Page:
No the obvious answer to me is the DP ILC concept. It would actually be more pocketable as you could split the body from the lens and put the items in separate pockets as I can if I want to carry my NEX.

The SD1 also can't take a large number of lenses that a DP ILC would. eg Leica M mount - due to the long registration distance necessary to clear the swingy mirror. Lots of other lenses that would fit require modification, not something I'm desperately keen to do.

If I wanted something the size of the SD1 I'd more likely go the way of the Nikon D800 - 36MP would beat the SD1 on detail and give me the option of all of Sigmas lenses plus those of NIkon and Tamron. In addition it's a better all round SLR then the SD1 by some margin.

I found it quite shocking when I saw what Sony managed to fit into nearly the same size body - you wouldn't believe how handy an articulating LCD can be for tripod and other work - why contort your body when you can just move the LCD

If Sigma can't package a camera better I wish they'd license the sensor out to others who can,

Nick

DP ILC concept could work well with a mount large enough to hold the lenses of the DP1, DP2, or DP3, with each lens having an internal leaf shutter as found in those lenses.

As soon as we put in a focal plane shutter we start to get dust on the sensor, and then something is needed to keep the sensor clean, such as an ultrasonic shaker.  So the camera gets more expensive fairly quickly.

Also, it takes a focal plane shutter a little longer to set up and shoot a photo: First it has to close so the sensor can be cleared, then it has to expose the sensor, then it has to close again while the sensor is unloaded, then it has to open again to engage live view.  My Fuji X-E1 does this and it's fairly noisy.  Whenever I turn off the camera it cleans the sensor with a shaker for a quarter second, and this has been effective to keep dust to a minimum.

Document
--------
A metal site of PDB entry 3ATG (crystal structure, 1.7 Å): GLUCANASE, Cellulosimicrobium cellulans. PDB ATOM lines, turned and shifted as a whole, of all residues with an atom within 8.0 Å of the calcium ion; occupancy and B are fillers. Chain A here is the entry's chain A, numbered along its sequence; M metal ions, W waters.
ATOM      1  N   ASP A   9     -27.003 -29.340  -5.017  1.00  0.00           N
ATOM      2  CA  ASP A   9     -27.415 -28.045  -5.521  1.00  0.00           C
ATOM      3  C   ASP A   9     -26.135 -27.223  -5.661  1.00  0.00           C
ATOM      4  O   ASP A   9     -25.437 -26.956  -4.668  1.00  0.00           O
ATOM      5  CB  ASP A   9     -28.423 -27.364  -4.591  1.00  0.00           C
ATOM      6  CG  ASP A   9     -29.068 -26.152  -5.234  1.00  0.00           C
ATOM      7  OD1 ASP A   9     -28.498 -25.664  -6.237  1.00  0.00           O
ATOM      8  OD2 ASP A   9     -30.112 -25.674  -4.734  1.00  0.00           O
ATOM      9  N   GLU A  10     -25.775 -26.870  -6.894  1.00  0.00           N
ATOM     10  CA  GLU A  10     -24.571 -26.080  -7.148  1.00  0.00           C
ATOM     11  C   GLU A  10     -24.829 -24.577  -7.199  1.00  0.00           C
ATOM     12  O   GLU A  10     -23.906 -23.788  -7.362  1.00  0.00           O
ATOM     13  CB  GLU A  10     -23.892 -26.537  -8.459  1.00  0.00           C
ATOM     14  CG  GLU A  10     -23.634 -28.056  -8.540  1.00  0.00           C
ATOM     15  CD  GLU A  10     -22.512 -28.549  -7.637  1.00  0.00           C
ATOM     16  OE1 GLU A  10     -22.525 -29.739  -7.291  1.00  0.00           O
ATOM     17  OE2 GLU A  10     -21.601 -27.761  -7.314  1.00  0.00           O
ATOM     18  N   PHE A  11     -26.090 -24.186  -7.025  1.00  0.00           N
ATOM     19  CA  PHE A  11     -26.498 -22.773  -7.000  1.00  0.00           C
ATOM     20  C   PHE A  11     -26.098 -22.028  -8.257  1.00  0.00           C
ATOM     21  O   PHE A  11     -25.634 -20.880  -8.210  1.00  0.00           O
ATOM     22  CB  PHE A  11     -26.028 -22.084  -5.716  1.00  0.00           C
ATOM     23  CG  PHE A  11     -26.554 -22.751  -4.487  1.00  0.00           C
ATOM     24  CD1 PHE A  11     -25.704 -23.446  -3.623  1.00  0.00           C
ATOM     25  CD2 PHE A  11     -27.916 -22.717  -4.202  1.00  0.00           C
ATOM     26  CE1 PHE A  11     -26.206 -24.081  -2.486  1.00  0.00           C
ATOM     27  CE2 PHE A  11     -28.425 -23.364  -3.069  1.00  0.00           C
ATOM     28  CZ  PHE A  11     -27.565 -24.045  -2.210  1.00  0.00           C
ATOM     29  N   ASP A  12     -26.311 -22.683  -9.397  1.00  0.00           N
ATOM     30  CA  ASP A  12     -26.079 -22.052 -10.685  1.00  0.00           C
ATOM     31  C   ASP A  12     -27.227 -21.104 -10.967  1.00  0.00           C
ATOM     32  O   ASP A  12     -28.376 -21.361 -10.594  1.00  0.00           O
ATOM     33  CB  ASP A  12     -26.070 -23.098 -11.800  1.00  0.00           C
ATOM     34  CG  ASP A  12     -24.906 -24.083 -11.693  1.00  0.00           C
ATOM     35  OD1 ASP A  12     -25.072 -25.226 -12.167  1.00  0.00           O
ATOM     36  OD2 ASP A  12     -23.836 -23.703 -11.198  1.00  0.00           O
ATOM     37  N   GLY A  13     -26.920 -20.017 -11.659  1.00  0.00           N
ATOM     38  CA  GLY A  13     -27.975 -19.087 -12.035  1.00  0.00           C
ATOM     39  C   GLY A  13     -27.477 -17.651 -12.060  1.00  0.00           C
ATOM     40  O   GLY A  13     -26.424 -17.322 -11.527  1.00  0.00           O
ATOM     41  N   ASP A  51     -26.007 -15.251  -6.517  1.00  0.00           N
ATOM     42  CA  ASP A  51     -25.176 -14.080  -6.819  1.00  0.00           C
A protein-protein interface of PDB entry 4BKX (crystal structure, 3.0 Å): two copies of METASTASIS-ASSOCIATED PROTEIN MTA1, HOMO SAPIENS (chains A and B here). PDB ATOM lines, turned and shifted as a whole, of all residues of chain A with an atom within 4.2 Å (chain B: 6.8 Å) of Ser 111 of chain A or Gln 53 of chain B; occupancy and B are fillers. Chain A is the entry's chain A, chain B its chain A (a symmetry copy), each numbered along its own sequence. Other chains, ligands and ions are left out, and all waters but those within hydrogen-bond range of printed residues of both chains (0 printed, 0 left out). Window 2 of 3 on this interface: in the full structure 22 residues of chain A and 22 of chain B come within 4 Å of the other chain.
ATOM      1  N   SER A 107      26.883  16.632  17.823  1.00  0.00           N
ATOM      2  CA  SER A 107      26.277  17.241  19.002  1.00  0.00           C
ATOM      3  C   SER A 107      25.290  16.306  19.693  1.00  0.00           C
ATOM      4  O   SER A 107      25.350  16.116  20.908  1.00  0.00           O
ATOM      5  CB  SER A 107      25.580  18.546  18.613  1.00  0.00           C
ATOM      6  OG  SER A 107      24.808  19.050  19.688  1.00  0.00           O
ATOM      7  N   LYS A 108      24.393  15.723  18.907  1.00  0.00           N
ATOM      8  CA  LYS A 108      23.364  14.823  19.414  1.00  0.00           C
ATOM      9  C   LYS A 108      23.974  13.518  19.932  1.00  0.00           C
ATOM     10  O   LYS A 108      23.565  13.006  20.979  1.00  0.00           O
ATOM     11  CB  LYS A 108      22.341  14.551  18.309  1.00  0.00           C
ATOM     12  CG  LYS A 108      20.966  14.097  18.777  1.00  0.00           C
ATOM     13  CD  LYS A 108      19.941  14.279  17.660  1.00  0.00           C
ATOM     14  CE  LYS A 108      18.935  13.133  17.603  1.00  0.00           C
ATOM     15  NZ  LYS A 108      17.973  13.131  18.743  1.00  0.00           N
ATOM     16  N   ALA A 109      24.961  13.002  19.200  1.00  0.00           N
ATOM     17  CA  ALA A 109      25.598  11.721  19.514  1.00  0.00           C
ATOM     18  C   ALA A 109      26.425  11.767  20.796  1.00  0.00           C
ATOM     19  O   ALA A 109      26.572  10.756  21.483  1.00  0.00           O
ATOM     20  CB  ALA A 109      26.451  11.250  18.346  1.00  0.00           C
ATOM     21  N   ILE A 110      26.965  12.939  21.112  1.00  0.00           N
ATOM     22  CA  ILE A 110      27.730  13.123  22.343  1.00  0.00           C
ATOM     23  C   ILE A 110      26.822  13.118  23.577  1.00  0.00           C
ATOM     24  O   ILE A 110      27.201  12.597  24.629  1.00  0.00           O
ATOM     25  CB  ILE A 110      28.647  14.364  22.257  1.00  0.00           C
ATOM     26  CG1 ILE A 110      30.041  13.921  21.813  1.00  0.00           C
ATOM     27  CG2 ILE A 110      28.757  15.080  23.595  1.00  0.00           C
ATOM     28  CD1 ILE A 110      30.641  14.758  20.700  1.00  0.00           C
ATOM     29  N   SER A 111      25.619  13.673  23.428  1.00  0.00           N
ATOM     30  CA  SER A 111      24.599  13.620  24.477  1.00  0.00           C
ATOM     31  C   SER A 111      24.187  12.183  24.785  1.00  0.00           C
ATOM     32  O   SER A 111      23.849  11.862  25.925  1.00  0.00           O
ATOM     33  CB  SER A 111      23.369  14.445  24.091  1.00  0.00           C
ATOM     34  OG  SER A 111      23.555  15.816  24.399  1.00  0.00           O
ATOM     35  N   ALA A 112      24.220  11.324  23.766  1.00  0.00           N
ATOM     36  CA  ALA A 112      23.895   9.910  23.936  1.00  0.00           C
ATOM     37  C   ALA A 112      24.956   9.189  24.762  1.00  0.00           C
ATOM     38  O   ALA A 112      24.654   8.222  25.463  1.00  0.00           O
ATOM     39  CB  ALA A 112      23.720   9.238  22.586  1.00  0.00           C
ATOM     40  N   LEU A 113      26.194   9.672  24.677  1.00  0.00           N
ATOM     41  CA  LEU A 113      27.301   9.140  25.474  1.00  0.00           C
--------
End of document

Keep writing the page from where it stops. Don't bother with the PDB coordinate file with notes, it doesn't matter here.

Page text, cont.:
No need for a focal plane shutter if the lenses have internal leaf shutters.  But, if the lenses are interchangeable, the sensor will have to be kept clean since all lens changes allow dust into the sensor area.  So a DPxM ILC will absolutely need some sort of sensor cleaning system.

These sorts of things will boost the price of the ILC body into the range of the Fuji X-E1 but that won't be too bad.  I would love to see a Sigma ILC!

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Tom Schum

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Tom Schum
Tom Schum Veteran Member • Posts: 8,307
Re: Some rusty bolts with incredible detail, eh?

I agree about the colors.  I can't get my SD1 to give me good reds and it has the latest software too.

As a landscape or documentary camera it truly does have the best resolution at base ISO.  With the SD1 I find it is almost impossible to get good focus without focus-bracketing, and that's a lot of extra trouble.  DP3M for example will simply contrast autofocus, eliminating this issue.

Landscape and documentary uses are covered.  For the rest, I have my Fuji X-E1.

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Tom Schum

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glacierpete Senior Member • Posts: 1,917
Re: Wide angles and NEX don't mix ;-)

Nick,

The DP1M and DP2M are now $ 799 / € 615 as special at B&H.

http://www.bhphotovideo.com/c/product/878793-REG/Sigma_c78900_DP2_Merrill_Compact_Digital.html

I wonder whether Sigma will bring out a new version of the Merills?

jennyrae Senior Member • Posts: 2,690
Re: Wide angles and NEX don't mix ;-)

the same price I saw months ago. no change.

diolus Regular Member • Posts: 446
Re: Wide angles and NEX don't mix ;-)

Offer ends June 30th

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REShultz Senior Member • Posts: 1,108
Re: Some rusty bolts with incredible detail, eh?

Tom, how much better is the Foveon at low ISO than the XE-1 in your estimation?

Hornbrille
Hornbrille Regular Member • Posts: 361
Maybe these are better examples in favour of the DP3
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nick_webster
OP nick_webster Veteran Member • Posts: 7,623
I've said that all along,

The Sigma is quite limited, but when it works it works very well indeed. That is why I am hoping for a DP body that I can stick other lenses on.

An EVF or tilting LCD would also be very nice

Nick

Erational Regular Member • Posts: 184
Re: DP3M vs NEX 7

No-one seems to care about mentioning this so I might as well; the DP series flash syncs at any speed. The shadow are harsh because of the time of day?-  no problem for the DP's w flash. The NEX 7, nor many interchangeable lens cameras can do that. The Fuji X100S can flash sync at high speeds like 1/2000 too, but you have no other choice but a 23mm lens- Sigma has 3 lens lengths of camera to choose from.